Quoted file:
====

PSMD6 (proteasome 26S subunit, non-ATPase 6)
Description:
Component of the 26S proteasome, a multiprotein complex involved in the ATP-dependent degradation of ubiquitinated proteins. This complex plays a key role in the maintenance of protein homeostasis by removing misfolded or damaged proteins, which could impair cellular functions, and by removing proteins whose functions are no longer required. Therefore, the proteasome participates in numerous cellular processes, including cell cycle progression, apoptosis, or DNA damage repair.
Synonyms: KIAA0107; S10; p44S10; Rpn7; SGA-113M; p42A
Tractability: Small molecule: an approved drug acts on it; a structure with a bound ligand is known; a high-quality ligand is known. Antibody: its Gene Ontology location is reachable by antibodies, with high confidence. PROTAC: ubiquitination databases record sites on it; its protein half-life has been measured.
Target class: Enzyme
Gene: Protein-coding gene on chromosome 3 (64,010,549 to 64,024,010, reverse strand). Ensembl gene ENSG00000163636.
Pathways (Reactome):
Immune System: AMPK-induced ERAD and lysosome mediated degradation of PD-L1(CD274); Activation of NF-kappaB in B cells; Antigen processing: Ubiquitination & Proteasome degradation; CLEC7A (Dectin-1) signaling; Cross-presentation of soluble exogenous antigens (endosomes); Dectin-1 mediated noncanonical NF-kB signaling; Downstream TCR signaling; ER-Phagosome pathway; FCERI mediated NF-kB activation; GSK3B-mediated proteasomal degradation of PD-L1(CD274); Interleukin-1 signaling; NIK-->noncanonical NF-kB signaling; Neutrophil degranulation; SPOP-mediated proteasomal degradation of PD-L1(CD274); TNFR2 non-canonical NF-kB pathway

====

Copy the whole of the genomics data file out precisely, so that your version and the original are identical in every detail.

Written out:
PSMD6 (proteasome 26S subunit, non-ATPase 6)
Description:
Component of the 26S proteasome, a multiprotein complex involved in the ATP-dependent degradation of ubiquitinated proteins. This complex plays a key role in the maintenance of protein homeostasis by removing misfolded or damaged proteins, which could impair cellular functions, and by removing proteins whose functions are no longer required. Therefore, the proteasome participates in numerous cellular processes, including cell cycle progression, apoptosis, or DNA damage repair.
Synonyms: KIAA0107; S10; p44S10; Rpn7; SGA-113M; p42A
Tractability: Small molecule: an approved drug acts on it; a structure with a bound ligand is known; a high-quality ligand is known. Antibody: its Gene Ontology location is reachable by antibodies, with high confidence. PROTAC: ubiquitination databases record sites on it; its protein half-life has been measured.
Target class: Enzyme
Gene: Protein-coding gene on chromosome 3 (64,010,549 to 64,024,010, reverse strand). Ensembl gene ENSG00000163636.
Pathways (Reactome):
Immune System: AMPK-induced ERAD and lysosome mediated degradation of PD-L1(CD274); Activation of NF-kappaB in B cells; Antigen processing: Ubiquitination & Proteasome degradation; CLEC7A (Dectin-1) signaling; Cross-presentation of soluble exogenous antigens (endosomes); Dectin-1 mediated noncanonical NF-kB signaling; Downstream TCR signaling; ER-Phagosome pathway; FCERI mediated NF-kB activation; GSK3B-mediated proteasomal degradation of PD-L1(CD274); Interleukin-1 signaling; NIK-->noncanonical NF-kB signaling; Neutrophil degranulation; SPOP-mediated proteasomal degradation of PD-L1(CD274); TNFR2 non-canonical NF-kB pathway